I'm still kinda pissed that it took him two months to veto it, and had all but given up hope, figuring he was going to take the cowards way out and let it become law without his signature, so I am pleasantly surprised by the last-minute show of courage.
But I'm also a woman of my word. So I will be phone-banking and canvassing and doing the grunt work that wins campaigns because if Nixon isn't returned to office, this piece of misogynistic crap will be resurrected next session, and his opponent would sign it with great fanfare, probably in the sanctuary of an evangelical mega-church.
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Actually, that's at least $50 million. This is relying on a CBS calculation that the House?with a schedule created by Republicans?has spent a solid two weeks, 80 hours, of floor time on the bill. According to CRS, the floor time for Republican Speaker John Boehner's House costs $24 million per week. Two full weeks of floor time is $48 million. (As if the Republican House operated on a regular eight-hour day work schedule.) That 80 hours would certainly be spread out across more than two weeks. Add to that the committee time, the staff time, and the price tag for the Republicans' massive waste of time has to be well over $50 million.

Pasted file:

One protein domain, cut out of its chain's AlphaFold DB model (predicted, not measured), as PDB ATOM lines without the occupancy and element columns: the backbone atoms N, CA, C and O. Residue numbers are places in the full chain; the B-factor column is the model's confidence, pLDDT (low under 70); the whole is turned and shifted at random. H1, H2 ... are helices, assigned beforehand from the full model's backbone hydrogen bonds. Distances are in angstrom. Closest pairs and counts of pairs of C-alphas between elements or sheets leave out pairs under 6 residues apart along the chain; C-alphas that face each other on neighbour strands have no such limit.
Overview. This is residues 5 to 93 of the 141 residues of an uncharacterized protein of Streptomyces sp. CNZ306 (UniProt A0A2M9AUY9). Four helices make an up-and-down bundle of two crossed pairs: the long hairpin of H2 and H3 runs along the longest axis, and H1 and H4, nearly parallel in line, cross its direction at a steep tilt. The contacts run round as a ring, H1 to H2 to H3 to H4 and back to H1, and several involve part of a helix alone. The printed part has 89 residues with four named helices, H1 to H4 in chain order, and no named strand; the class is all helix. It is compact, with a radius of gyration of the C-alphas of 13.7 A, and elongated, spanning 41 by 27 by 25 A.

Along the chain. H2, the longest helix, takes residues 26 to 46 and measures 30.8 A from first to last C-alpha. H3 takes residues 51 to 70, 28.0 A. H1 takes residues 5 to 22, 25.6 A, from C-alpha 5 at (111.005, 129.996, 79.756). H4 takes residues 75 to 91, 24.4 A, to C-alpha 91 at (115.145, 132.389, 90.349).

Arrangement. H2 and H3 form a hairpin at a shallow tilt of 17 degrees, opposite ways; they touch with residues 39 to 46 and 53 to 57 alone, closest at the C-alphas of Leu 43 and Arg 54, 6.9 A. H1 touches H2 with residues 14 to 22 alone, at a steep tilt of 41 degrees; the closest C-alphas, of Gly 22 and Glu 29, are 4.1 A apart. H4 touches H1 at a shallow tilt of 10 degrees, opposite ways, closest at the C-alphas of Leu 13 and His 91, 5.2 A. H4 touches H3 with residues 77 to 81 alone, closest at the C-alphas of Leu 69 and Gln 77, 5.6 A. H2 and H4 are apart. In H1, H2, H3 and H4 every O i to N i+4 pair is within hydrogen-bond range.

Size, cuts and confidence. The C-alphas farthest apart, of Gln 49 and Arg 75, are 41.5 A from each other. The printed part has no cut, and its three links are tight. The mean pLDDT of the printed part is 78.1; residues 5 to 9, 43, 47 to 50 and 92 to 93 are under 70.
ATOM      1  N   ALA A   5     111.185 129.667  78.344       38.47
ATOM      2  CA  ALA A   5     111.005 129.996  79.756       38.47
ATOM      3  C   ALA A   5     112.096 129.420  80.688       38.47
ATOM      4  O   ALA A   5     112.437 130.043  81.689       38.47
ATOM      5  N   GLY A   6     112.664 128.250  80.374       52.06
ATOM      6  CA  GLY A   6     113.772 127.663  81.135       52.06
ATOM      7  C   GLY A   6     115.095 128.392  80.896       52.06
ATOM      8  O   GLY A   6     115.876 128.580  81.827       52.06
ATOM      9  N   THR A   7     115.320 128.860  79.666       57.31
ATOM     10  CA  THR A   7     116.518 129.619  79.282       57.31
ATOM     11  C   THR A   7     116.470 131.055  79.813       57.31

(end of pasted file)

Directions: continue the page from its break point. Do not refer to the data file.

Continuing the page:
And Republicans want to spend more time and money spinning their wheels! Here's Rep. Michele Bachmann (R-MN):
?We got a big showcase of what?s about to come this fall because we?re holding on to the House, having Romney plus 50 in the Senate,? the Minnesota Republican said on ?On the Record with Greta van Susteren.? ?This was the appetizer, the foretaste. This shows that we actually will do it. We?re putting muscle behind our words.?Bachmann and Republican Study Committee Chairman Jim Jordan (R-OH) are also pushing leadership "for a commitment to cut off funding to government agencies that administer the health law." And Rep. Tom Price (R-GA) promises:
?I think we?ll do a lot more? to advance the repeal effort, said Rep. Tom Price (R-Ga.) ?We?re doing more hearings? so that the contrast is drawn, that the American people know who?s fighting for patients and that?s the Republican Party.?Republicans flushing more and more taxpayer dollars down the toilet. And that's just on the House side. Senate Minority Leader is promising to gum up the Senate works more in an attempt to get a repeal vote onto the floor in that chamber. They've got to cost us at least as much as the House.
These are the people who care so much about the deficit? Right.
Shock: Romney finger points in different direction than Romney nose (Richard Carson/Reuters)Mitt Romney yesterday on Fox, as quoted by Jeff Zeleny and Ashley Parker of the New York Times:
?If you?re responding, you?re losing,? Mr. Romney told Fox News on Wednesday, his voice betraying no air of concern.But as Zeleny and Parker note, Mitt Romney today launched a new television ad responding to the attacks on his record at Bain ... which I guess means Mitt Romney thinks he's losing.